Just got back from a quick trip out of town, where I saw a message in golden letters embedded in the granite floor of a glittering, enormous and well-run municipal building. Finding the communiqué, literally written in stone, was serendipity.
If I used words like “resonance,” I’d say these few sentences have it in abundance for Detroit, its people, its neighbors, and especially those who lead them on both sides of Eight Mile.
Suffering many of the same problems that now afflict Detroit, but in much greater measure, this city “in four years has brought together black and white, Asian and Hispanic, male and female, the young, the old, the disabled, gays and lesbians, Moslems, Christians and Jews, business leaders and neighborhood activists, bankers and trade unionists — all have come together to mix and contend, to argue and to reason, to confront our problems and not merely to contain them.” Even containment, in Detroit’s current condition, sounds good.
“We didn’t come together out of love for one another,” it continues. “Where that is lacking, that will follow. A civil society — a civilization — a city that works — requires simply that we behave well toward each other. And our present danger requires even more, that we work together, and do for ourselves.”
The writer was Chicago Mayor Harold Washington, the first African-American elected to lead that city, in his second inaugural address upon being returned to office in April 1987. Seven months later, he died of a massive heart attack while discussing school board issues, sitting at his City Hall desk.
He came into office vowing to dismantle the entrenched political machine of Boss Richard J. Daley, and — at the time of his death — was succeeding. And, as the Chicago Tribune eulogized, “he managed to solidify, at least behind his popular leadership, a united black community that, aligned with a large number of Hispanic and white voters, lowered the voice of racism in a city that had gotten a national reputation for shouting.”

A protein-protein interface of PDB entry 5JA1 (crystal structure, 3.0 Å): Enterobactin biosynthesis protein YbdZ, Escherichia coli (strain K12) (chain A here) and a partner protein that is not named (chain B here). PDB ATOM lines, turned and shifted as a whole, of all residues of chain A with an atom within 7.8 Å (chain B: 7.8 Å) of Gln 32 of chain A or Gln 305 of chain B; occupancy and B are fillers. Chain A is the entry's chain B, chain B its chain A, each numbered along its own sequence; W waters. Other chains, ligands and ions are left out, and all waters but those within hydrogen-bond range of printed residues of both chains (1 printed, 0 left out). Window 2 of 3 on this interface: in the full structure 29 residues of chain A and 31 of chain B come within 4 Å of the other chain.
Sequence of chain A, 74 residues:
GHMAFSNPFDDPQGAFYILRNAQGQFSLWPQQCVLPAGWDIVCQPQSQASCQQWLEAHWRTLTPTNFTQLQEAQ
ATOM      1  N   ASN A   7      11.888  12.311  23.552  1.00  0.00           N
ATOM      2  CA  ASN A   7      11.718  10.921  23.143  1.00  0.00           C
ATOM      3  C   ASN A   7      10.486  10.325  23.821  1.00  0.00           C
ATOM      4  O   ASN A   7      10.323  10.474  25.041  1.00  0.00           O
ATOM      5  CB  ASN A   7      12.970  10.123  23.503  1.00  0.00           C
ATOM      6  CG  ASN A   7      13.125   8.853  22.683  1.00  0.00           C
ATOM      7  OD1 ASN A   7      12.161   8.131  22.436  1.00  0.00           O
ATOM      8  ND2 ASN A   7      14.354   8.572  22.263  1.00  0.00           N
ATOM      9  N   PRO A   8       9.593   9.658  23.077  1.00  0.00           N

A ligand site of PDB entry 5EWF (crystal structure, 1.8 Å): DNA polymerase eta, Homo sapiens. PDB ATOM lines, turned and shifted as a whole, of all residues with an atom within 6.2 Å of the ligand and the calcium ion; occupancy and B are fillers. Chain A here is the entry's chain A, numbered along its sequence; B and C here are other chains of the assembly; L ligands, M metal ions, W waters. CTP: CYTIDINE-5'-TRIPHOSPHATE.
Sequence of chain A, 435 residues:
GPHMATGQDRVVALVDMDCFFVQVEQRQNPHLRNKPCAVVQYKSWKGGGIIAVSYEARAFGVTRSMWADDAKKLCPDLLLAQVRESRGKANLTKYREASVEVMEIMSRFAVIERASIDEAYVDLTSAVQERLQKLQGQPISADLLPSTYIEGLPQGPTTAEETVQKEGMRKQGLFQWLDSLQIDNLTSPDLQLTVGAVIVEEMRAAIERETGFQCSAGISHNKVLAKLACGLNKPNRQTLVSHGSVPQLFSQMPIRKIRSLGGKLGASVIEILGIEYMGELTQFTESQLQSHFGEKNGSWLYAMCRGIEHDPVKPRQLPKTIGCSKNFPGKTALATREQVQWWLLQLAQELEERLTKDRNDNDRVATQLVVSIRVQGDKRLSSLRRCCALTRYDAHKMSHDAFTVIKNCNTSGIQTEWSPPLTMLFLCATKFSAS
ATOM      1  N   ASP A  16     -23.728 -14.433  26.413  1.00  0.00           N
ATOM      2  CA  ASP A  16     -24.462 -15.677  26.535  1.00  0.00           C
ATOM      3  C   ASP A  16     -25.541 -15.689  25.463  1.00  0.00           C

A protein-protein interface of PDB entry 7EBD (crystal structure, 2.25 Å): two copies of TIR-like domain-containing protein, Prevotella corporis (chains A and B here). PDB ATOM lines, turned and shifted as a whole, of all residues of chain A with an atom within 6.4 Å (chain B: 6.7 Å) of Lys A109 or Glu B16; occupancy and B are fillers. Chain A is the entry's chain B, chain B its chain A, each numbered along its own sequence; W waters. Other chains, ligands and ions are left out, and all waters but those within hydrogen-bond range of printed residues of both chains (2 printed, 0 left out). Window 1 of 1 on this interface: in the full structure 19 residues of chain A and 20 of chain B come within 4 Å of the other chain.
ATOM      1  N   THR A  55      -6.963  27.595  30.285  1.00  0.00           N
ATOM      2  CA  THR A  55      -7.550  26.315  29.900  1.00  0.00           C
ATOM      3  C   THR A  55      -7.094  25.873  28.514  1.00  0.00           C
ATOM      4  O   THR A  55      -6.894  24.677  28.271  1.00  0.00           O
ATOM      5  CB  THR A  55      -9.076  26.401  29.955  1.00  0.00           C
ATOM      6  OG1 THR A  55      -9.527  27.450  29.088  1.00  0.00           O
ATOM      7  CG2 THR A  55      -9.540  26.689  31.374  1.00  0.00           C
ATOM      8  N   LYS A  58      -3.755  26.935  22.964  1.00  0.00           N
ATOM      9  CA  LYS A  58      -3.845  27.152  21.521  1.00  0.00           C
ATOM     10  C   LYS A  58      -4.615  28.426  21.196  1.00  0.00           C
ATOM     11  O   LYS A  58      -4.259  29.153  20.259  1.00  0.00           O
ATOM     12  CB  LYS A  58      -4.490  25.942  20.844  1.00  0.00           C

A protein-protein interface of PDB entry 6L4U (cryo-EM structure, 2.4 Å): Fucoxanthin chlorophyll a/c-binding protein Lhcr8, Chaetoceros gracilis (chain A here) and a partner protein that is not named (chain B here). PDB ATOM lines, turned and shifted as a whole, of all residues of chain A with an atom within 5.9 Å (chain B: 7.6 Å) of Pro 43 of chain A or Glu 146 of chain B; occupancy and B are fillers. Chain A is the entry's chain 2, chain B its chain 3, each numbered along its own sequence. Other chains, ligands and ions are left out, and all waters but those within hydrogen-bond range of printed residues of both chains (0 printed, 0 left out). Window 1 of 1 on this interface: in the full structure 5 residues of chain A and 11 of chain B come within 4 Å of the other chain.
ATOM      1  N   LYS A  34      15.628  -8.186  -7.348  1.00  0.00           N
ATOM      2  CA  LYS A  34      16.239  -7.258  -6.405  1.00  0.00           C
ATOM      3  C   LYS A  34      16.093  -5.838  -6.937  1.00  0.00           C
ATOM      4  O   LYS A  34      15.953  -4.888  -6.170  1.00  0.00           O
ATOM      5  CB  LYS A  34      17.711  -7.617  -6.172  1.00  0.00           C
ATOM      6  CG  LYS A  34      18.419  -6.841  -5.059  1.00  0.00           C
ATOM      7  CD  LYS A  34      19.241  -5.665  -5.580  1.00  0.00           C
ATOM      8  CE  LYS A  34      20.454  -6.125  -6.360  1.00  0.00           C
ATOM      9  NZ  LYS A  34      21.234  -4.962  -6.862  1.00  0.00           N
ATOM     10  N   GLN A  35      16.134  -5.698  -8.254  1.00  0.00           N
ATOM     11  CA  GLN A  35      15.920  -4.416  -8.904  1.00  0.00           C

Upon election, when he discovered that the city’s fiscal problems were much worse than had been reported, Washington came in the door and froze city hiring, fired patronage appointees, cut existing executive salaries and served notice that new appointees would have to accept the fact that they’d be paid much less than their counterparts in other cities. His attention was not on executive perks, but on serving the city he loved by walking the walk instead of sloganeering. He’s credited with building, instead of wrecking, coalitions.
Detroit isn’t Chicago. We have only about a third of its population, with a stream of citizens — also known as taxpayers and revenue sources — leaving all the time.
But because it’s so much bigger, the problems that beset all American cities — especially in the current national political climate — are also that much bigger.
When Harold Washington took office, he laid out the problems for the record, not for buck-passing, name-calling and justification for whatever followed. He described the problems in detail, asked for help, then led.
He became the kind of leader whose words would be cemented in stone, in this case, a floor of the Chicago Central Library, largest lending library in the country. Those gold-toned words are polished constantly, because Washington meant what he said, and followed through.
Who among Detroit’s current leadership can say the same with a straight face? And which of them can ever hope to have their legacy set in stone?Send comments to email@example.com